The mission of the Los Angeles Police Protective League is to vigilantly protect, promote, and improve the working conditions, legal rights, compensation and benefits of Los Angeles police officers.
The organization began in 1922 when the Los Angeles Police and Fire Departments banded together under one group to establish one retirement system for the City’s police officers and firefighters.
In 1923, the Police and Fire Protective League was established to protect the newly established retirement system.
During the 1920s and 1930s, the League obtained medical and other benefits for the City’s police officers and firefighters. Job protections were established in the City’s Charter.
In the 1940s and 1950s, the League gained numerous pay raises for the expanding number of police officers and firefighters protecting the growing City of Los Angeles.
In the '60s and '70s, the League continued to obtain additional benefits, including longevity pay and time-and-one-half overtime compensation for police officers and firefighters, and hazard pay for motorcycle officers.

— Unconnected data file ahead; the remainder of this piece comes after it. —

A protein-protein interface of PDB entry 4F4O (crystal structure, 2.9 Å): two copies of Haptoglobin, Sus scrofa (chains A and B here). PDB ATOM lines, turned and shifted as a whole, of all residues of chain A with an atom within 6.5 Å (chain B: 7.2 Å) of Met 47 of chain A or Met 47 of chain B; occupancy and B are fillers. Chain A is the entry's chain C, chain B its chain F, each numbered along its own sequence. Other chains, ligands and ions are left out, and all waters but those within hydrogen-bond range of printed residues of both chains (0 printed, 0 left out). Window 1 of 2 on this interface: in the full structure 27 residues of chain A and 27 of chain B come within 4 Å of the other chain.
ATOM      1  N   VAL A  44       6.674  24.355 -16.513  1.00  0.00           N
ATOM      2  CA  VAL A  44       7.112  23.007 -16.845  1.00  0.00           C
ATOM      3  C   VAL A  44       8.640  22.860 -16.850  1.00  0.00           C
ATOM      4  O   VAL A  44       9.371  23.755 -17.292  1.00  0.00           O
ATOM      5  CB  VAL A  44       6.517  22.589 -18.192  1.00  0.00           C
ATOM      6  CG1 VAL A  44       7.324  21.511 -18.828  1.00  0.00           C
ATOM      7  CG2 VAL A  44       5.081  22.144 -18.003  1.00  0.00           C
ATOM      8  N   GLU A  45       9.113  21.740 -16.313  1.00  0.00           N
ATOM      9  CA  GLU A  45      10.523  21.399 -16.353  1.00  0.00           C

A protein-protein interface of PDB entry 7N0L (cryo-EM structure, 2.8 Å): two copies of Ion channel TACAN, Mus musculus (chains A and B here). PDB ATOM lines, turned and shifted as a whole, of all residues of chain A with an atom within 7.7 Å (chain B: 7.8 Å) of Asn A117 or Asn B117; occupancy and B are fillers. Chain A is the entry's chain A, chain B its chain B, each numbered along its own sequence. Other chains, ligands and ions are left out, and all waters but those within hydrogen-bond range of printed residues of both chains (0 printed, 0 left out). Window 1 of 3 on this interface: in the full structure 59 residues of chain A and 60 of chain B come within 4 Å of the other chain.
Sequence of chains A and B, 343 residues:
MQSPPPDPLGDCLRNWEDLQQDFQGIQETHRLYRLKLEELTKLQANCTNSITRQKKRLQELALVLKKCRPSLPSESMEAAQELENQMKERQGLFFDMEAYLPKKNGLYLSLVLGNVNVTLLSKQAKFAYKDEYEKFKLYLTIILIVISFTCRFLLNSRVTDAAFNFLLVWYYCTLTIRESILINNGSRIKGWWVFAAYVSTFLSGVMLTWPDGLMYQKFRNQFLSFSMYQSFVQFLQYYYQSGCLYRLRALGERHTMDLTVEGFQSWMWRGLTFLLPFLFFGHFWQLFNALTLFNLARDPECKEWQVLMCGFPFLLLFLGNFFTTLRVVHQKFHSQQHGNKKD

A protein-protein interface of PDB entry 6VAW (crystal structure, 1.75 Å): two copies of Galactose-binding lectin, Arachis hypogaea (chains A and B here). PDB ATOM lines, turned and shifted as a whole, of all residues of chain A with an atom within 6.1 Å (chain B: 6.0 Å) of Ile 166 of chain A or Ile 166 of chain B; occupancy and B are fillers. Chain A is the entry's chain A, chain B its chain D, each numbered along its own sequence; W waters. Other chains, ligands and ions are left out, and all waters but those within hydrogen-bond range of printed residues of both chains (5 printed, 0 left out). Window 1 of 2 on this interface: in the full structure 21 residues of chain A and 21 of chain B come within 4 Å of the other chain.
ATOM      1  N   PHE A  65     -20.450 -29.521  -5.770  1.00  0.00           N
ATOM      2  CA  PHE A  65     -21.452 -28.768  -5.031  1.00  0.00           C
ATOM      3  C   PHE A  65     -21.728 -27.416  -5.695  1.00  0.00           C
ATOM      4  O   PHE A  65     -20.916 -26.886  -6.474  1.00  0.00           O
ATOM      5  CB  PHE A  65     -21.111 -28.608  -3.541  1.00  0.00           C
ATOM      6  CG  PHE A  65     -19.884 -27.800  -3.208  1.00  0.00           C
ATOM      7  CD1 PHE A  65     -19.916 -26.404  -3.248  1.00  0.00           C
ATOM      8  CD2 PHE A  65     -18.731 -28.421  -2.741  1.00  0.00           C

In 1973, the Police and Fire League separated into two organizations. The Los Angeles Police Protective League was established as the recognized bargaining organization to represent Los Angeles police officers from the rank of police officer to lieutenant. The United Firefighters of Los Angeles City was established as the bargaining organization for firefighters.
The Protective League Board of Directors was created to manage the operations of the League. The League, a California non-profit corporation, now has nine elected directors who manage a multi-million dollar budget and set policy for the corporation. The League sponsored state legislation to ensure police officers’ rights were protected when being investigated internally. Governor Jerry Brown signed the Public Safety Officers procedural Bill of Rights Act, which continues to protect officers’ rights today.
During the 1980s and 1990s, the League negotiated multi-year contracts with the City which increased officers’ salaries, medical and dental benefits, and life insurance coverage.
In 1996, the League purchased its present office, a four-story office building in downtown Los Angeles. The new office was part of the expansion of the League operations to enhance membership services.
All League funds are used for collective bargaining, scholarships, legal matters, government advocacy, and numerous member services and activities.
The League has full time in-house attorneys and legal staff who deal with unfair labor practices, grievances, arbitrations and a myriad of other legal issues on behalf of the entire membership.